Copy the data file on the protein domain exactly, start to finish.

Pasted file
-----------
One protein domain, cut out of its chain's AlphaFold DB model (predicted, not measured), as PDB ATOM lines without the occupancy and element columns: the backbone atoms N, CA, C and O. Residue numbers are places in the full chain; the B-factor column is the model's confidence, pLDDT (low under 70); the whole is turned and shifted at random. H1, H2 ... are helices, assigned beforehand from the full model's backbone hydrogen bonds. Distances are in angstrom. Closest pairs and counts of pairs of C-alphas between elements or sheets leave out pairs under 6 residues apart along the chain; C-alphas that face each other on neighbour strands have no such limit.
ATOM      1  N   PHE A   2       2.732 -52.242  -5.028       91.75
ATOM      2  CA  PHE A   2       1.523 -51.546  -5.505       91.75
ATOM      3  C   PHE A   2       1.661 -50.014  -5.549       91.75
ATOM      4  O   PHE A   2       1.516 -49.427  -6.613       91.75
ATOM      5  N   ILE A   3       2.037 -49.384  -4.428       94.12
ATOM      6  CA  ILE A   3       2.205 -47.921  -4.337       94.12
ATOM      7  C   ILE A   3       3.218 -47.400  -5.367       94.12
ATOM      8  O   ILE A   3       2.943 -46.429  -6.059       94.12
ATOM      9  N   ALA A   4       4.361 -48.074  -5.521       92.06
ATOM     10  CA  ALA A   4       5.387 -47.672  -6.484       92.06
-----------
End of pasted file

One protein domain, cut out of its chain's AlphaFold DB model (predicted, not measured), as PDB ATOM lines without the occupancy and element columns: the backbone atoms N, CA, C and O. Residue numbers are places in the full chain; the B-factor column is the model's confidence, pLDDT (low under 70); the whole is turned and shifted at random. H1, H2 ... are helices, assigned beforehand from the full model's backbone hydrogen bonds. Distances are in angstrom. Closest pairs and counts of pairs of C-alphas between elements or sheets leave out pairs under 6 residues apart along the chain; C-alphas that face each other on neighbour strands have no such limit.
ATOM      1  N   PHE A   2       2.732 -52.242  -5.028       91.75
ATOM      2  CA  PHE A   2       1.523 -51.546  -5.505       91.75
ATOM      3  C   PHE A   2       1.661 -50.014  -5.549       91.75
ATOM      4  O   PHE A   2       1.516 -49.427  -6.613       91.75
ATOM      5  N   ILE A   3       2.037 -49.384  -4.428       94.12
ATOM      6  CA  ILE A   3       2.205 -47.921  -4.337       94.12
ATOM      7  C   ILE A   3       3.218 -47.400  -5.367       94.12
ATOM      8  O   ILE A   3       2.943 -46.429  -6.059       94.12
ATOM      9  N   ALA A   4       4.361 -48.074  -5.521       92.06
ATOM     10  CA  ALA A   4       5.387 -47.672  -6.484       92.06